The Senkaku Islands dispute is not destined to dissolve into the next world conflict. They might be a spur for international saber-rattling, but there are many countervailing forces against the conflict’s escalation. China’s civilian leaders’ main objective for the PLA lies in quelling insurrection from its vast population, while Japan has a strong democratic tradition and military forces with a strict mandate for defense only. Yet nationalism remains the prime obstacle to laying a foundation for peaceful resolution to the conflict. With China’s generals and Japan’s right-wing politicians using national media to stoke the fires of war inside their citizens, nationalism could turn the dispute into a self-fulfilling prophecy. In November, the CCP’s general secretary Xi Jinping, the highest ranking Chinese politician and commander-in-chief of the PLA, debuted a troubling proclamation to not back down from territorial disputes. These sentiments have been echoed by Abe’s new government who are attempting to revitalize the Japanese armed forces and expand their mandate. If the Chinese and Japanese people start urging for government action in response to perceived transgressions, the militaristic elements in each state may have an opportunity to actualize their rhetoric.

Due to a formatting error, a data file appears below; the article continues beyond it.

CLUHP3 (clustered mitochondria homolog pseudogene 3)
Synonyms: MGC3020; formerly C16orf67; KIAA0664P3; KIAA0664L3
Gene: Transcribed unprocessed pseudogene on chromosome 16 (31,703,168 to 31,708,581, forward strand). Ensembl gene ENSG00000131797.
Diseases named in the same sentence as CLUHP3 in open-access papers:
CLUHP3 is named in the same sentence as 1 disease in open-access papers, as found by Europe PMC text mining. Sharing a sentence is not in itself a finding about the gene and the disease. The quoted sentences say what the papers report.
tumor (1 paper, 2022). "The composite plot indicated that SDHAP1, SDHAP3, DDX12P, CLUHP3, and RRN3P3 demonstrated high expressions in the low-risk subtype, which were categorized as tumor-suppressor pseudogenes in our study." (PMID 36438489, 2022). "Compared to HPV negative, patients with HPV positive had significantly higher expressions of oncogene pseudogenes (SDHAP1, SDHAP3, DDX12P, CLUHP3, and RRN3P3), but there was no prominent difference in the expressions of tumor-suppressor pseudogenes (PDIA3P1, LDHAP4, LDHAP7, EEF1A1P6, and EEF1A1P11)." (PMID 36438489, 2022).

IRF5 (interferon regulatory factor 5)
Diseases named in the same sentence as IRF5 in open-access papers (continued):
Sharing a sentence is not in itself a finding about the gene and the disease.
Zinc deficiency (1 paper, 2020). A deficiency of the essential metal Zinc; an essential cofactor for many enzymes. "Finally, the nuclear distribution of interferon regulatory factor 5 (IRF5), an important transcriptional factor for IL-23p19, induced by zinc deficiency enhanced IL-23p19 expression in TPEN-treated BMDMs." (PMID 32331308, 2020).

A quick flip through a book of 20th century history will yield countless testaments to the aftermath of unchecked nationalism. Japan’s pre-WWII history itself is partially responsible for the conditions that have led to the current clash. The greatest hope lies in the two sides realizing that there is much to gain through cooperation, and much, much more to lose through conflict. Though the Chinese government is notoriously opaque, the CCP have a lot of economic stock riding on their country’s peaceful rise to great power status. The Japanese are still readily conscious about past misadventures under the influence of nationalism. The United States too has a stake in both sides’ peaceful reconciliation, for the continued security of the region and economic stability. However, it must walk a fine line if it wants to act as a voice of reason. What is clear is that the brewing nationalist ideology is increasingly becoming more mainstream, and nationalism is the one ingredient that may cloud collective judgment and exacerbate the issue to its breaking point. The Senkaku dispute does not represent an impossible hurdle to peace in East Asia, but without a careful handling of the emergent nationalist sentiments, we could soon be nursing several more victims of history.